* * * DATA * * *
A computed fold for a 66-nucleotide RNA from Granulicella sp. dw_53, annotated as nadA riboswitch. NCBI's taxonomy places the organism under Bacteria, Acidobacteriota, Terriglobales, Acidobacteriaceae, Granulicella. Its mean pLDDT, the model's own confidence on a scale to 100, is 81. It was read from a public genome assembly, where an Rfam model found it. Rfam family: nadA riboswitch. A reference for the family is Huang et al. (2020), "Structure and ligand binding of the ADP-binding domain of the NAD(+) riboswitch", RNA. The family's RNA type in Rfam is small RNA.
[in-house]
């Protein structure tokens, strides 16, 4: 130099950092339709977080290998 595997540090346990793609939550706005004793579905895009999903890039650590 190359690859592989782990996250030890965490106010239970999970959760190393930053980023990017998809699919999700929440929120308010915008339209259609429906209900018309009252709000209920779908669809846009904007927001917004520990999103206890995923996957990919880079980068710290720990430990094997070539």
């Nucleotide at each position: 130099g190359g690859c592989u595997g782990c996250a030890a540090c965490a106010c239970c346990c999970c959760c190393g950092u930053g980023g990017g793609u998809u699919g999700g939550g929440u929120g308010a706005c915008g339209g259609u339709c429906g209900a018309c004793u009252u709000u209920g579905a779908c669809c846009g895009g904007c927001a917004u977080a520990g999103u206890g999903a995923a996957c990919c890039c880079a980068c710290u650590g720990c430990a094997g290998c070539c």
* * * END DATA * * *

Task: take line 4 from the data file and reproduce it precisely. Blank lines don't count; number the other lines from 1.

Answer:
């Nucleotide at each position: 130099g190359g690859c592989u595997g782990c996250a030890a540090c965490a106010c239970c346990c999970c959760c190393g950092u930053g980023g990017g793609u998809u699919g999700g939550g929440u929120g308010a706005c915008g339209g259609u339709c429906g209900a018309c004793u009252u709000u209920g579905a779908c669809c846009g895009g904007c927001a917004u977080a520990g999103u206890g999903a995923a996957c990919c890039c880079a980068c710290u650590g720990c430990a094997g290998c070539c």